By Grace Scalzo 


Every year, a few of these glorious birds show up on our Long Island beaches to spend the winter. Some winters are called “irruption years” and more than the usual few are around. Photographers, birders, and casual beach-goers are attracted to them, probably more than any other species. What brings them here in the first place and exactly what fuels our fascination with this species?

I have heard several theories regarding the cause of “irruption years”. The prevailing thoughts are that a good season of lemmings, their primary food source on the Arctic breeding grounds, has resulted in an abundance of young owls, who then find their way south for the winter to find food.

Whatever brings them here, they fascinate and attract us like no other species. The Harry Potter series made them popular and recognizable, but even before this story, there is something about them that draws our attention. Many are quite stoic, and when resting, they sometimes allow a reasonably close approach if done carefully and quietly.

They are strikingly beautiful and somewhat mysterious. The wonderfully produced show by “Nature” on PBS caught many viewers’ attention, especially as the young were shown growing, learning to forage and fly in the Arctic.

Unfortunately, this popularity has led to trouble for them. Owls need to rest. They hunt at dusk and dawn. When crowds of people gather around them  during their resting hours, it causes them to be disturbed, sometimes even to fly. I have seen people literally chasing them down the beach for a photograph. This is not fair. It causes the owls to spend energy unnecessarily. Think about how you would feel if every few minutes during your sleep, you had to open your eyes to see who was watching you, and then fly away when threatened. There have been reports this year and also in past years of owls that have been found dead, likely of starvation and exhaustion. There is no need for us humans to push these birds to this point. Also a picture of a bird flying away from you is never pleasing…it just reveals poor field techniques that caused him to fly.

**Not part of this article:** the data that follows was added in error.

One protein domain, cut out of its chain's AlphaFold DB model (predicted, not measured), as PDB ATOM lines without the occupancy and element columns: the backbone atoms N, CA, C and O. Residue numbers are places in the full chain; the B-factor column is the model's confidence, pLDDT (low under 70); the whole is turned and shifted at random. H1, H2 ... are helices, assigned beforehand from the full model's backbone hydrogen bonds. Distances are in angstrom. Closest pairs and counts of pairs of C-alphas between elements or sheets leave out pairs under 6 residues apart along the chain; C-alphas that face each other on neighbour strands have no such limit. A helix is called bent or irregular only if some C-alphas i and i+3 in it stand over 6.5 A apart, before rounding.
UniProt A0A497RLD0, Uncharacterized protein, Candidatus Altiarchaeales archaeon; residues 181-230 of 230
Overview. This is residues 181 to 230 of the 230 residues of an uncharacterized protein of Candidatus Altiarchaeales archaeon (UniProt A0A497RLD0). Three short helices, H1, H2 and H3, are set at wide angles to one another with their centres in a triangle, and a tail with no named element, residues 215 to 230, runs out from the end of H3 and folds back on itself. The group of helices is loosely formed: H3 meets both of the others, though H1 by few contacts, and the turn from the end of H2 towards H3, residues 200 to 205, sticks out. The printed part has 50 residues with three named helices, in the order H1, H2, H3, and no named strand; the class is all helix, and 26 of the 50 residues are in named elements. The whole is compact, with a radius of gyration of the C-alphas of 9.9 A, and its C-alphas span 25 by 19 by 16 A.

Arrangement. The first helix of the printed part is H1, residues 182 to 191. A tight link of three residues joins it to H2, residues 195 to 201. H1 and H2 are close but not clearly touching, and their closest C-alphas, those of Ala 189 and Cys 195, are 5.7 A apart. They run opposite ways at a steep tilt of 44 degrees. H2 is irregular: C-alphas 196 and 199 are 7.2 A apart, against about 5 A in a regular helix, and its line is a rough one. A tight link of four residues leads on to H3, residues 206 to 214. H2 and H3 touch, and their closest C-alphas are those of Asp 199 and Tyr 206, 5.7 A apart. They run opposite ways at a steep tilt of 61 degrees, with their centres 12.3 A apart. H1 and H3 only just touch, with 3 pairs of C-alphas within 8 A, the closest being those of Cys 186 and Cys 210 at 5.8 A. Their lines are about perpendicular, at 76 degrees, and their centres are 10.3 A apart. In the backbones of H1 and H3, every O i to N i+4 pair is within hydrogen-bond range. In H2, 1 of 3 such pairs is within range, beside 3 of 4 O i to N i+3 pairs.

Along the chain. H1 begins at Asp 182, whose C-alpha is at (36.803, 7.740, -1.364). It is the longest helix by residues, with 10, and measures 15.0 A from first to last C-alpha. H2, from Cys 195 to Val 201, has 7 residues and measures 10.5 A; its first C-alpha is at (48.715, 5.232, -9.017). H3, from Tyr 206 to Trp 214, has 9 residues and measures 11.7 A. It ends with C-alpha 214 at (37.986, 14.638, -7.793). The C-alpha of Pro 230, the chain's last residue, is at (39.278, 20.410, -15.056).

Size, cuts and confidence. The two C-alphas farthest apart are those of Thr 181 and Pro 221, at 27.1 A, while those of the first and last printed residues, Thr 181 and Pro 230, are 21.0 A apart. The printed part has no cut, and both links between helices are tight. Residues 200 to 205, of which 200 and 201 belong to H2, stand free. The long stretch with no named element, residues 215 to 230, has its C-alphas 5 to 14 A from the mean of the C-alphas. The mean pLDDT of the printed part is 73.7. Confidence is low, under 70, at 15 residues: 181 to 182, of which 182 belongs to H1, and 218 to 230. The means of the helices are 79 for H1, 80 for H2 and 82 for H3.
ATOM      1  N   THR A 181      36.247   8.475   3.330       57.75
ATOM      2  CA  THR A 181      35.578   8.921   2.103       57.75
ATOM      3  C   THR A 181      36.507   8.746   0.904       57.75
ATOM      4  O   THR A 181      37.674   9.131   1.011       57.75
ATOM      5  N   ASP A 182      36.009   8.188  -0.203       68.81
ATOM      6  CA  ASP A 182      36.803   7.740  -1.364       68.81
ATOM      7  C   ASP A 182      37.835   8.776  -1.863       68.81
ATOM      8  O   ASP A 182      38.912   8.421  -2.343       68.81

So how can we enjoy these beautiful creatures responsibly? Here are some thoughts.

-If you are fortunate enough to find one, be thoughtful in your approach. Slow down, control your excitement, and take literally a step at a time. Stay low and go slow. Use a long focal length to obtain your photos and crop. Unless you are making a huge print, with today’s modern cameras you will have enough pixels to have a fine image for your files, even with a large crop.

-If you have the option, try looking for them during the weekdays when there are less people around.

-On the Long Island Wildlife Photography page on Facebook, a strict policy of “no locations” and “no pictures of owls” is in place. This was implemented to keep some of the pressure off the birds. If you find an owl, consider carefully who you share the location with. Think about whether posting your photos on social media is in the owl’s best interest and certainly keep location private.

-Keep a respectable distance. It is very hard to contain your excitement. We all have made field mistakes. Try and learn from them. Some birds are tolerant. This owl was sitting on the snow fence while a dredging crew had heavy material and machines, and the bird could have cared less.

-If you see a crowd around an owl, don’t be part of the problem. Come back another day. Mother Nature just might reward you.

Images follow on pages 2 and 3.